Pre-Testing Program Plan Moving Forward Despite Rise in COVID-19 Cases
The state is moving forward with developing its plan to test tourists for COVID-19 before coming to Hawaiʻi.
During the House Select Committee on COVID-19 Economic and Financial Preparedness on Monday, lawmakers, medical experts and state officials discussed the recent rise in positive test results for the coronavirus and plans for screening trans-Pacific travelers.
Hawaiʻi Medical Service Association President & CEO Dr. Mark Mugiishi said many people are worried about the recent increase in the number of people testing positive for the coronavirus both in Hawaiʻi and on the mainland. Mugiishi said the numbers are worrisome, but it is “too early to push the panic button.”
Mugiishi said committee members expected the increase as the state’s economy reopens and more people venture out into the public. He said that we continue to have adequate patient capacity in our health care system to handle the increase in patients.
Raymond Vara, President & CEO of Hawaiʻi Pacific Health, said the state has the responsibility to conduct testing and contact tracing, but in order to keep the number of people infected down everyone must continue to do our part by wearing masks, washing their hands frequently, and maintaining physical distancing.
Chris Tatum, President and CEO of the Hawaiʻi Tourism Authority, said a draft plan for testing travelers could be released this week and will be vetted by all government and tourism-related groups over the next few days. A communications plan will also be developed to make sure visitors and business know and follow the testing requirements before coming here so they are not subject to a quarantine.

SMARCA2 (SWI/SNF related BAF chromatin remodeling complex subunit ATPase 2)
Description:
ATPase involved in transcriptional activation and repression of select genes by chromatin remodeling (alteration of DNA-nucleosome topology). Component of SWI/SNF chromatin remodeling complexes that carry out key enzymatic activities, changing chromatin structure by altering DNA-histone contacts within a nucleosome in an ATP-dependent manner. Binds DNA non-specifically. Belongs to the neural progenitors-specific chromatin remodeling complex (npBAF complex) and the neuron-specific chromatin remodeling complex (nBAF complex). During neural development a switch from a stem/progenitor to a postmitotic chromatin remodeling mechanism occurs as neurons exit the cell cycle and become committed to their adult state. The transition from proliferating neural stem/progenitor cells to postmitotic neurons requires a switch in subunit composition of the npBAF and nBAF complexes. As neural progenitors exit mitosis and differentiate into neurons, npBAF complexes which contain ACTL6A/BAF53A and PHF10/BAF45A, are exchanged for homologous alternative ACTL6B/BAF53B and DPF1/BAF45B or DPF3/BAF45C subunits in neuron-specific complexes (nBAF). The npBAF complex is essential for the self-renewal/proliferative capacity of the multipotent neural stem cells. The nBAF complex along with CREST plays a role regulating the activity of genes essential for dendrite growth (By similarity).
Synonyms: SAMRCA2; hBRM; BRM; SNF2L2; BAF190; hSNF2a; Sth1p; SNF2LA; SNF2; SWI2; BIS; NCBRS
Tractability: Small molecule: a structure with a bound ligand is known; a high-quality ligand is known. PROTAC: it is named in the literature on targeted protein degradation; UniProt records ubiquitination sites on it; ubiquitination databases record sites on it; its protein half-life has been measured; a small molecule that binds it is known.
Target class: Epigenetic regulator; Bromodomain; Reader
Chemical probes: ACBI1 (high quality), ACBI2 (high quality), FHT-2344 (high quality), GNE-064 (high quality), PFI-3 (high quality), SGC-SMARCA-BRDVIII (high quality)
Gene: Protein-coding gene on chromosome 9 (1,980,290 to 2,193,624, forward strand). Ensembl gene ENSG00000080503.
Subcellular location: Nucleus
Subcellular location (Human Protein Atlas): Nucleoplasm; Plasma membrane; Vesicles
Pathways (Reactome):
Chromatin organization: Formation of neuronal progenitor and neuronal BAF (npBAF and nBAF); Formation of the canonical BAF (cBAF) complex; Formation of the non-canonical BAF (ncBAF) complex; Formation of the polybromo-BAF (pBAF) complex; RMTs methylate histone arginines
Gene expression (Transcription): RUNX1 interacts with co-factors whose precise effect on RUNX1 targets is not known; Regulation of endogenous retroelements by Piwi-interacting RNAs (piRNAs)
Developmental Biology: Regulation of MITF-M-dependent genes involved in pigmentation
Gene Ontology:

The committee also discussed tracking the spending of CARES Act funds, and heard reports from the Housing and Homeless, and Agriculture and Food subcommittees.
James Koshiba, co-founder of Hui Aloha, gave a report for the Housing and Homelessness Subcommittee. Koshiba said the Legislature included $100 million in CARES Act funds for rental and housing assistance which will benefit an estimated 34,000 households. The program will provide a $500 monthly subsidy or 50% of rent, whichever is lesser, for up to five months from August 1 to December 31, 2020.
Koshiba said the need for housing support is expected to continue into 2021.
Lauren Mahne, vice president of Strategy and Transformation at Kamehameha Schools, reported for the CARES Act subcommittee which was formed last week. Mahne said the purpose of the subcommittee is to monitor the CARES Act funds to see the monies are spent in a timely way and as intended. The subcommittee will also provide oversight and track how the funds are spent for the House committee.
Rep. Richard H.K. Onishi reported that the Agriculture & Food subcommittee is still forming and will focus on how the pandemic has affected agricultural production and food distribution.
Onishi said issues the subcommittee will be looking into include the shortage of labor for local farms, food distribution systems, and getting government institutions such as schools and retail food stores more involved with the local industry.
The House Select Committee will meet again on Monday, July 13.
For more information about the committee and to see related documents go to https://www.capitol.hawaii.gov/specialcommittee.aspx?comm=cov&year=2020.